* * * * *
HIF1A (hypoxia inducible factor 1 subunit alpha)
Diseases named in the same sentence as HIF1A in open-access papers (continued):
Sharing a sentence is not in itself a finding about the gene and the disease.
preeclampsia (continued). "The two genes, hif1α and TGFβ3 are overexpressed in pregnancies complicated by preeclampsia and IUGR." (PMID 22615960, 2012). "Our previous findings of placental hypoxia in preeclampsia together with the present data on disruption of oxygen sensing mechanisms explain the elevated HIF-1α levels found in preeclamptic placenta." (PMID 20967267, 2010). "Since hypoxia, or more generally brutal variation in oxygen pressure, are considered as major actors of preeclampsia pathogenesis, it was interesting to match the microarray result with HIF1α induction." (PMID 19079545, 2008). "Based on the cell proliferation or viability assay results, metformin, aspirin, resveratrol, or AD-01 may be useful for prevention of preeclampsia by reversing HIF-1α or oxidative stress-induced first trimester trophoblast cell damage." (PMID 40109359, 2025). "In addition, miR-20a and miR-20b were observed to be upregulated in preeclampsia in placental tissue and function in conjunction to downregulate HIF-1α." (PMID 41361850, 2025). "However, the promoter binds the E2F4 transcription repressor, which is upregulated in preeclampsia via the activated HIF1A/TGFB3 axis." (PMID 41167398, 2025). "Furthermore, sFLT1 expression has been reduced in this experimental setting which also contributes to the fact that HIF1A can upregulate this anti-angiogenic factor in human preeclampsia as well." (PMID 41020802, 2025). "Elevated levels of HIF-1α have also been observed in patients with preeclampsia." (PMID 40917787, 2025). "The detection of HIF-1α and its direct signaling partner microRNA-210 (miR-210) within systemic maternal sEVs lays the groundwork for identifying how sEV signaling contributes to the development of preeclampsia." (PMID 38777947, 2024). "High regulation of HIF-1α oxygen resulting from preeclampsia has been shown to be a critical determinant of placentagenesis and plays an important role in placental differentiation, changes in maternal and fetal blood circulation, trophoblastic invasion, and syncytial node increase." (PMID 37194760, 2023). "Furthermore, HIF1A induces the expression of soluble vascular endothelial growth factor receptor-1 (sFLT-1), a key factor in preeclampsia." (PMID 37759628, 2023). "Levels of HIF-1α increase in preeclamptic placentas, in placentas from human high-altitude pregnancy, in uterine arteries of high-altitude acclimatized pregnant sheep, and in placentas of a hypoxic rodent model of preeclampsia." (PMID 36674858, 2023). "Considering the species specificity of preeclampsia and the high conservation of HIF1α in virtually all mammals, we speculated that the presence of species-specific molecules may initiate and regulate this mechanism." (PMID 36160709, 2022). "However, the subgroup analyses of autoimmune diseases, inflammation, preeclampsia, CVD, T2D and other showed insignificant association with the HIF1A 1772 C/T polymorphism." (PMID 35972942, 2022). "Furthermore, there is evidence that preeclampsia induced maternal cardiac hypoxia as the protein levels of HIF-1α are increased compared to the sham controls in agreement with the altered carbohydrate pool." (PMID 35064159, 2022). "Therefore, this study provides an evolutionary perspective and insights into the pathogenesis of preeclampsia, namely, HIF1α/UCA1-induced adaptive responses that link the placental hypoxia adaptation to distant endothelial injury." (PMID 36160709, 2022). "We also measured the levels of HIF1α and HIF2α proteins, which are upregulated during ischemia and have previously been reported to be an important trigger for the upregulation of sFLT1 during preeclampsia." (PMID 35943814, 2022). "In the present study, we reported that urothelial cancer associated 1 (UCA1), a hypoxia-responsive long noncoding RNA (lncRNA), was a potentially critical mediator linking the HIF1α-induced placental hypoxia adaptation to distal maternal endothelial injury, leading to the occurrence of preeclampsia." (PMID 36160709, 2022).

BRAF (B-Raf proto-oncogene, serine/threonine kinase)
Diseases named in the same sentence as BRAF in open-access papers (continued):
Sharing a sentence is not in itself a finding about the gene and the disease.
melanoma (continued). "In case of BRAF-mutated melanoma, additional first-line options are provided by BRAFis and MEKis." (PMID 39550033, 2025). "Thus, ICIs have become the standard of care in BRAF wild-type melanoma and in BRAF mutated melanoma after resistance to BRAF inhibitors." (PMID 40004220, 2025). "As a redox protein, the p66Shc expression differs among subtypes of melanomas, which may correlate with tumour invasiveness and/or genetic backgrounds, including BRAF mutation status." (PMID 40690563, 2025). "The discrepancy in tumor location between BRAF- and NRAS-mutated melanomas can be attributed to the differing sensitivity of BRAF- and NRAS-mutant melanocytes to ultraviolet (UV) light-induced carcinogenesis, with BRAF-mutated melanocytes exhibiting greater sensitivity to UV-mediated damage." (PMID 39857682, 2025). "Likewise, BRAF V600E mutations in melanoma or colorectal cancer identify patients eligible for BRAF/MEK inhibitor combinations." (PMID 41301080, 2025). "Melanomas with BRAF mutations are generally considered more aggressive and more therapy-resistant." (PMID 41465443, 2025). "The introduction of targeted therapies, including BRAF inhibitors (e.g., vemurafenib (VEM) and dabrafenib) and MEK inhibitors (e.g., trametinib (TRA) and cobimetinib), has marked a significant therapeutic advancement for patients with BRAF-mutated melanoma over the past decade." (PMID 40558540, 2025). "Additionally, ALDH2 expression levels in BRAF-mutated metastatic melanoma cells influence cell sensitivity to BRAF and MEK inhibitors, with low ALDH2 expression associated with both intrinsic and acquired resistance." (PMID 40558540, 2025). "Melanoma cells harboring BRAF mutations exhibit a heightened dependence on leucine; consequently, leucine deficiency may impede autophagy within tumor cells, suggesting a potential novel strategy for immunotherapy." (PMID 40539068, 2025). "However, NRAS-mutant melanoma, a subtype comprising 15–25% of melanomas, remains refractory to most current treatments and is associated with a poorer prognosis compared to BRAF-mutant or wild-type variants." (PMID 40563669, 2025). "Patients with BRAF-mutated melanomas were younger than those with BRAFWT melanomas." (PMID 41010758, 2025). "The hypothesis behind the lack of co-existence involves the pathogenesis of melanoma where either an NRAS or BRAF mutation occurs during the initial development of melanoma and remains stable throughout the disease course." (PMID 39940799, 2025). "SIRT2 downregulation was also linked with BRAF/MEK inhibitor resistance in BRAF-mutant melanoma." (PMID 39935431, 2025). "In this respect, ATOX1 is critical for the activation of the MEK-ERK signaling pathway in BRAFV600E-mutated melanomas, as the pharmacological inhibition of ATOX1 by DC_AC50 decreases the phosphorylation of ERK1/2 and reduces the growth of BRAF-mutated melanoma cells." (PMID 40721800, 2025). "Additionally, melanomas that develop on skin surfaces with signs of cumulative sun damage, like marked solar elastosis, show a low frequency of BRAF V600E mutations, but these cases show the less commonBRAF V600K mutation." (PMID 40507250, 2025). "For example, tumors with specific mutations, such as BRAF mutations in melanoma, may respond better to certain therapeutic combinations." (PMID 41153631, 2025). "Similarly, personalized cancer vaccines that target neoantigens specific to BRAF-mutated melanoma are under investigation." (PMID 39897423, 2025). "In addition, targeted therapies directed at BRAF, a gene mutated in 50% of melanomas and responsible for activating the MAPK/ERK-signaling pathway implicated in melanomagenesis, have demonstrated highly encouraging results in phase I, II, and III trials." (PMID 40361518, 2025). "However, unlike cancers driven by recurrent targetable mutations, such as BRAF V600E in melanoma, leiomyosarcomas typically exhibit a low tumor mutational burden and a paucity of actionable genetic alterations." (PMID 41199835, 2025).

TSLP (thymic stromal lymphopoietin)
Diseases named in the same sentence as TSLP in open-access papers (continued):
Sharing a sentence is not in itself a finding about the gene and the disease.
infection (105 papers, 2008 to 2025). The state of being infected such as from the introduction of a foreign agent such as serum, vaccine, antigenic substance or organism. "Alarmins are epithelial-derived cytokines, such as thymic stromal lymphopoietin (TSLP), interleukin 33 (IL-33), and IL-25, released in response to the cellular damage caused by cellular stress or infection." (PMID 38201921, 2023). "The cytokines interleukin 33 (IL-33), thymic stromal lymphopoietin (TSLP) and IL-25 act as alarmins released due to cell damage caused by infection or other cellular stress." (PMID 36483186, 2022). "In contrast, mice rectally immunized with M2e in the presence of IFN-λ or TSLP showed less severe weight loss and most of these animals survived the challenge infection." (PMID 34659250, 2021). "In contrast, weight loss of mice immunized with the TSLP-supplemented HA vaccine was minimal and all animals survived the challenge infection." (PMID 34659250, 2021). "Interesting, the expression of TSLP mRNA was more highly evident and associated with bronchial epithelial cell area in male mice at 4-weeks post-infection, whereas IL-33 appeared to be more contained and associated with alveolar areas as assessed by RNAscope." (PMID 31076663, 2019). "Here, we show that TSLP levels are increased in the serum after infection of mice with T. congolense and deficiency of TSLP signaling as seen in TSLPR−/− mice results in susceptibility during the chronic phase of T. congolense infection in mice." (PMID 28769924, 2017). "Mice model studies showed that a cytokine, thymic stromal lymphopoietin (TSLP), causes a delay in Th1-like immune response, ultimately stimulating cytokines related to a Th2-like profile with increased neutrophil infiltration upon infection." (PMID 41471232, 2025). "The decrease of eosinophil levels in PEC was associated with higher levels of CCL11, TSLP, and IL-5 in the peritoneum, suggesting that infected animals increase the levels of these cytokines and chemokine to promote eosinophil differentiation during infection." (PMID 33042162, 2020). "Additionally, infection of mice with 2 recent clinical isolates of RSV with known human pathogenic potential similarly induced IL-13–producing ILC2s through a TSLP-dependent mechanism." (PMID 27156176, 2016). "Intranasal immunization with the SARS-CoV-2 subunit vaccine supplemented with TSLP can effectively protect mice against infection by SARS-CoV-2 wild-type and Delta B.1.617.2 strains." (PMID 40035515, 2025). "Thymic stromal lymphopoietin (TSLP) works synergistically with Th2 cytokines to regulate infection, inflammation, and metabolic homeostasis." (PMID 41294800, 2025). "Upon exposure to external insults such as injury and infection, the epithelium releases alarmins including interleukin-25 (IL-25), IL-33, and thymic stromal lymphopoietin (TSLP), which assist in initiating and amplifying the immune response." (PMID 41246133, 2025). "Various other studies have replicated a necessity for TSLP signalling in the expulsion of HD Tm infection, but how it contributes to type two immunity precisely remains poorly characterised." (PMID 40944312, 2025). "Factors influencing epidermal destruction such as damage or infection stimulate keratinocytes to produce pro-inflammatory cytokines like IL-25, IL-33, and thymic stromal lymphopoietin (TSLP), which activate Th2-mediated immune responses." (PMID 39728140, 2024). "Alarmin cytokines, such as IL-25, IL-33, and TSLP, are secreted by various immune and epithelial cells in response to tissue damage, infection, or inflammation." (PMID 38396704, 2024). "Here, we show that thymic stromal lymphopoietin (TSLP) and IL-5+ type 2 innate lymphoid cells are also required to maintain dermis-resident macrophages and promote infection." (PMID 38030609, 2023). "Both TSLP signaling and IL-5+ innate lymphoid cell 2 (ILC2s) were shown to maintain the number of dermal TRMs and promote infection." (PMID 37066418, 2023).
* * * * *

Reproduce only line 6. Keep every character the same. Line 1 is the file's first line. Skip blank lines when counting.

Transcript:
Diseases named in the same sentence as BRAF in open-access papers (continued):